The figures showed that women still had a “long way to go,” before they would actually have “equal pay, power and positions on boards,” Mumford added.
Meanwhile Scottish Greens equalities spokesperson Maggie Chapman called for boards that cannot “step into the 21st century” to be scrapped and replaced.
“The public sector has a duty to lead the drive for equality so it is disheartening that despite the increase in numbers of women on some public boards, they remain under-represented and under-paid,” she said.
She added that the sector needs to, “recognise that diversity makes far better leadership decisions than a steady rotation of the same stale pale and often male faces.
“We know that Scotland can – and must – do better,” Chapman said.
Committed to closing the gap
A Scottish Government spokesperson pointed out that the gender pay in Scotland was lower than the UK average for full-time employees and said: “We’re committed to closing the gender pay gap in Scotland.”
“Remuneration for board members of public bodies is determined by our public sector pay policy. Levels of pay are based on the appropriate labour market and being able to recruit the best candidates while providing value for money in the use of public resources,” they added.
NHS Highland chief executive Pamela Dudek said: "Diversity is key to a high-performing board, and women and non-binary people should be able to share their skills and participate fully in public life. When we recruit new board members, whether executives or non-executives, we advertise widely and shortlisting is gender-blind, with no names attached to applications.
“For upcoming vacancies, we intend to work with organisations promoting women on boards in order to reach as many suitable female applicants as possible, and also to feature introductory videos from current female board members.”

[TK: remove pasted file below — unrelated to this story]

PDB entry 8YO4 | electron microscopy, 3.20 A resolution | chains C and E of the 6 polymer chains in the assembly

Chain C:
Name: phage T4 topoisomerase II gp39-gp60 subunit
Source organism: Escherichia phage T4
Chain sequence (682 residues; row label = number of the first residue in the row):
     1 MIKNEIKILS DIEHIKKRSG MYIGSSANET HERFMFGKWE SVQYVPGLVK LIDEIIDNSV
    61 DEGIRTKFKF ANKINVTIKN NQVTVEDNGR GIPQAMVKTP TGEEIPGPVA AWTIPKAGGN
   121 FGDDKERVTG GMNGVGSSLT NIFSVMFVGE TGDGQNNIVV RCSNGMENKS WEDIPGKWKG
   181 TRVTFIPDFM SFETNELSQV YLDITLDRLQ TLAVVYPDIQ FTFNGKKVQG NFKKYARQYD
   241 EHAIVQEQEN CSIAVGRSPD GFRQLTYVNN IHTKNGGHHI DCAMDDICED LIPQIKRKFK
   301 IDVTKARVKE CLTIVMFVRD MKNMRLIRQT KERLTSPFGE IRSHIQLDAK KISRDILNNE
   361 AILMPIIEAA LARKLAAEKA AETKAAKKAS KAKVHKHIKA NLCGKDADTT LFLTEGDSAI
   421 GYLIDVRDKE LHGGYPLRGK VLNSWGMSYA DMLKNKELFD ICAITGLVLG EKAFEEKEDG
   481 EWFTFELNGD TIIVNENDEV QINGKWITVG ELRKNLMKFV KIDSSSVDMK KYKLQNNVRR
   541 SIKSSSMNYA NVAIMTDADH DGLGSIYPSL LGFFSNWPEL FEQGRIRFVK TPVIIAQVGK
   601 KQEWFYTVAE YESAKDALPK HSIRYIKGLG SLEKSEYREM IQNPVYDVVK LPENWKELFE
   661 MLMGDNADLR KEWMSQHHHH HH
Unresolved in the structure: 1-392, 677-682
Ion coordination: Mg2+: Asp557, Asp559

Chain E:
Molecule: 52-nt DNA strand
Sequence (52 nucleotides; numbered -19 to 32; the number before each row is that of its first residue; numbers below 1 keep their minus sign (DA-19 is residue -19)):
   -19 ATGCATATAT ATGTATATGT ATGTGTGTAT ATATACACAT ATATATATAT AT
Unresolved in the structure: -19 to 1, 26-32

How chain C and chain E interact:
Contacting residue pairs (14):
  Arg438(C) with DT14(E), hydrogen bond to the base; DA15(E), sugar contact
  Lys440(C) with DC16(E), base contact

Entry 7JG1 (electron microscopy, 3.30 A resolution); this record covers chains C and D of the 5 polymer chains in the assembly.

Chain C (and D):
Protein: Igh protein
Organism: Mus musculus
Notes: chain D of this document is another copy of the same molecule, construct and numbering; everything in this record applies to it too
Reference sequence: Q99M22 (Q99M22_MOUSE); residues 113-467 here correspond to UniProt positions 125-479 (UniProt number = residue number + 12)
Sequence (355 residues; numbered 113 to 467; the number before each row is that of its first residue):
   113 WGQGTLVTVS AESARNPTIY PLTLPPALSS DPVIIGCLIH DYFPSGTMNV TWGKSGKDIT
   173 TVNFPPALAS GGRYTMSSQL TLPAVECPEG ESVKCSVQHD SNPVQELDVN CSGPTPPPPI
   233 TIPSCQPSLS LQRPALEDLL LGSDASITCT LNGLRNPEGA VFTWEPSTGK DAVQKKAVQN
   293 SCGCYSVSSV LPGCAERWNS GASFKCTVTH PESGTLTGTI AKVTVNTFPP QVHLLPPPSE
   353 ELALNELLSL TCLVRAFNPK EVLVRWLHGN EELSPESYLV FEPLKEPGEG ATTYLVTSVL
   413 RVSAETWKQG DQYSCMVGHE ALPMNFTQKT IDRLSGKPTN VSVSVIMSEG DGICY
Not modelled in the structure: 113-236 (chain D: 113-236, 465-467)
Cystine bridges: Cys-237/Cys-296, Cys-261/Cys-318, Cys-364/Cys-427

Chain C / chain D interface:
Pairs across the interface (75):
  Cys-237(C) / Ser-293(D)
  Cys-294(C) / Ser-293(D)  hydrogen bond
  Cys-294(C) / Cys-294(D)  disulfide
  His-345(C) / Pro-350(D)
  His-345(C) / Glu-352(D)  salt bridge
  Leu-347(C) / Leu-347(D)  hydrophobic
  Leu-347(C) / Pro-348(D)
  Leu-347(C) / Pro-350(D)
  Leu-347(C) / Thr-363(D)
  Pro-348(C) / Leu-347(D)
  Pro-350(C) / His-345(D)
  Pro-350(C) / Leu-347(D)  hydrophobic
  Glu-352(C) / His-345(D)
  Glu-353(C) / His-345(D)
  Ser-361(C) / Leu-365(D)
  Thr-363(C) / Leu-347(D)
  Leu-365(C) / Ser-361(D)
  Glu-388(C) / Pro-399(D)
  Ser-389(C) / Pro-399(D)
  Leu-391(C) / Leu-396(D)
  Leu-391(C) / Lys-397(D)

A spokesperson for New College Lanarkshire said all appointments to its board are approved by the Scottish Government and that 52 per cent of the current board is female. The college said that the Chair was appointed by the Scottish Government and added: “The Scottish Government is fully aware of the appointments made and the Board’s ongoing commitment to gender balance.”
The spokesperson added: “The Lanarkshire Board recruitment process encourages female applicants as is demonstrated by recent appointments. The appointments made do not make the Lanarkshire Board underperforming in any way.”
A spokesperson for CMAL said they were committed to a diverse workforce and that all vacancies “are advertised widely and are open to everyone with the relevant skills, qualifications and experience”.
“Our workforce is drawn from traditionally male-dominated professions and industries such as engineering and shipbuilding, and reflects the wider demographic trend that women are under-represented,” they said. “That said, two of our most senior engineering roles are held by women.
“However, we do recognise that more needs to be done to ensure girls are engaged with STEM subjects early on. We work closely with industry to support STEM initiatives that showcase careers in these industries as viable and exciting possibilities to young women.”
This investigation is part of our wider series Who Runs Scotland. We will be shedding a light on ownership and power in Scotland’s economy, environment and politics.
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Photo Credit: iStock/fizkes